Advertisment Polium-B
Indian Journal of Critical Care Medicine
An open access publication of ISCCM™ 
 
Users online: 1358 
     Home | Login 
  About Current Issue Archive Search Instructions Online Submission Subscribe Etcetera Contact  
  NAVIGATE Here 
  Search
 
  
 RESOURCE Links
   Similar in PUBMED
   Search Pubmed for
   Search in Google Scholar for
   Article in PDF (396 KB)
   Citation Manager
   Access Statistics
   Reader Comments
   Email Alert *
   Add to My List *
* Registration required (free) 

  IN THIS Article
   References
   Article Figures

 Article Access Statistics
    Viewed930    
    Printed26    
    Emailed0    
    PDF Downloaded195    
    Comments [Add]    

Recommend this journal

 


 
 Table of Contents    
LETTER TO THE EDITOR
Year : 2013  |  Volume : 17  |  Issue : 4  |  Page : 262-263

What is normal in an abnormality? Central venous cannulation in a patient with Situs inversus totalis with dextrocardia and polyCystic kidney disease


Department of Anaesthesiology, PSG Institute of Medical Sciences and Research, Coimbatore - 641 004, India

Date of Web Publication19-Sep-2013

Correspondence Address:
Vinodhadevi Vijayakumar
Department of Anaesthesiology, PSG Institute of Medical Sciences and Research, Coimbatore - 641 004
India
Login to access the Email id

Source of Support: None, Conflict of Interest: None


DOI: 10.4103/0972-5229.118406

Rights and Permissions




How to cite this article:
Vijayakumar V, Kandappan G, Udayakumar P, Padmanabhan R. What is normal in an abnormality? Central venous cannulation in a patient with Situs inversus totalis with dextrocardia and polyCystic kidney disease. Indian J Crit Care Med 2013;17:262-3

How to cite this URL:
Vijayakumar V, Kandappan G, Udayakumar P, Padmanabhan R. What is normal in an abnormality? Central venous cannulation in a patient with Situs inversus totalis with dextrocardia and polyCystic kidney disease. Indian J Crit Care Med [serial online] 2013 [cited 2018 May 27];17:262-3. Available from: http://www.ijccm.org/text.asp?2013/17/4/262/118406


Sir,

Situs inversus totalis (SIT) with dextrocardia and poly cystic kidney disease (PCKD) is a rare condition, which can be associated with total anomalous pulmonary venous connection (TAPVC) and persistent right-superior vena cava (SVC). [1],[2] Central venous catheterization (CVC) in patients with anatomical abnormalities are complex and challenging, especially in emergency situations.

Our patient was a 38-year-old lady diagnosed with SIT coupled with dextrocardia and PCKD, who underwent ureteroscopic lithotripsy under spinal anesthesia. Postoperatively, she developed urosepsis, hemodynamic instability, requiring CVC. Although preoperative echocardiography had revealed dextrocardia, normal cardiac chambers, right aortic arch, and left SVC, relative position of internal jugular vein (IJV) and carotid artery in the neck was doubtful. Because of unavailability of ultrasonography during emergent cannulation, right subclavian vein (A) was cannulated and correct positioning confirmed with pressure waveform. Post CVC chest X-ray [Figure 1] revealed the CVC crossing the midline through the right-brachiocephalic vein (B) entering the left SVC (C) toward the morphologic right atrium. In normal patients, correctly positioned right CVC remains on the right side without crossing the midline. If it crosses the midline, it could be because of the malposition into the left internal jugular, left subclavian vein, or left persistent SVC. There are few exceptions for the correctly positioned right CVC to cross the midline, and SIT is one of them. [3]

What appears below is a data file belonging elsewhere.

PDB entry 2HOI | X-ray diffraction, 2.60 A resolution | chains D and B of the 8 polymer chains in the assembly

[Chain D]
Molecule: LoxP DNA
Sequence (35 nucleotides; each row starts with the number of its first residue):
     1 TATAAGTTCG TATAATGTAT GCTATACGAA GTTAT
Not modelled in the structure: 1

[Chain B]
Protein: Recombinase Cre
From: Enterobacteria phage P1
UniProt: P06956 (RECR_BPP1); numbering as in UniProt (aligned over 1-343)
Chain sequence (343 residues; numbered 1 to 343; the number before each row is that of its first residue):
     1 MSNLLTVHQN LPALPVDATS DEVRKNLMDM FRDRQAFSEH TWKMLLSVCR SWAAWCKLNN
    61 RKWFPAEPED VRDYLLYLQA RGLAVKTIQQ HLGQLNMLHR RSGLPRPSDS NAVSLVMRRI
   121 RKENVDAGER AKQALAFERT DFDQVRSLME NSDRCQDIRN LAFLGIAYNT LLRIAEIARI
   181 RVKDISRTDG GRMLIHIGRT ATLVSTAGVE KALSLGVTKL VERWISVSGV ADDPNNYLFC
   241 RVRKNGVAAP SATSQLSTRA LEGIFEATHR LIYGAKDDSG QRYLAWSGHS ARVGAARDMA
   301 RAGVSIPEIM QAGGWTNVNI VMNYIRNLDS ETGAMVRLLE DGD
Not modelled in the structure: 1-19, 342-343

Figure 1: What is normal in an abnormality? Central venous cannulation in a patient with situs inversus totalis with dextrocardia and poly cystic kidney disease

Click here to view


In patients with SIT, if right CVC has not crossed the midline and below the level of carina, its entry into persistent right SVC, TAPVC, and malposition into the aorta should be suspected.

In our patient, we later confirmed using ultrasound the normal great vessel relationship in the neck. In SIT, the relationship of carotid artery and internal jugular veins remains normal. Such anatomical relationships are as equally important during CVC as during the cardiothoracic surgery. Preferable site of CVC in a patient with SIT would be left IJV, as it has a straighter course using ultrasonography.

 
  References Top

1.Jayakrishnan MP, Devarajan E. Situs inversus with autosomal recessive polycystic kidney disease. Indian Pediatr 2008;45:701-2.  Back to cited text no. 1
[PUBMED]    
2.Neema PK, Duara R, Manikandan S, Rathod RC. Total anomalous pulmonary venous connection in a patient with situs inversus and dextrocardia: Which internal jugular vein to cannulate, right or left? J Cardiothorac Vasc Anesth 2006;20:632-3.  Back to cited text no. 2
[PUBMED]    
3.Umesh G, Ranjan S, Jasvinder K, Nanda S. Carina as a useful and reliable radiological landmark for detection of accidental arterial placement of central venous catheters. J Clin Monit Comput 2010;24:403-6.  Back to cited text no. 3
[PUBMED]    


    Figures

  [Figure 1]



 

Top
Print this article  Email this article
Online since 7th April '04
Published by Wolters Kluwer - Medknow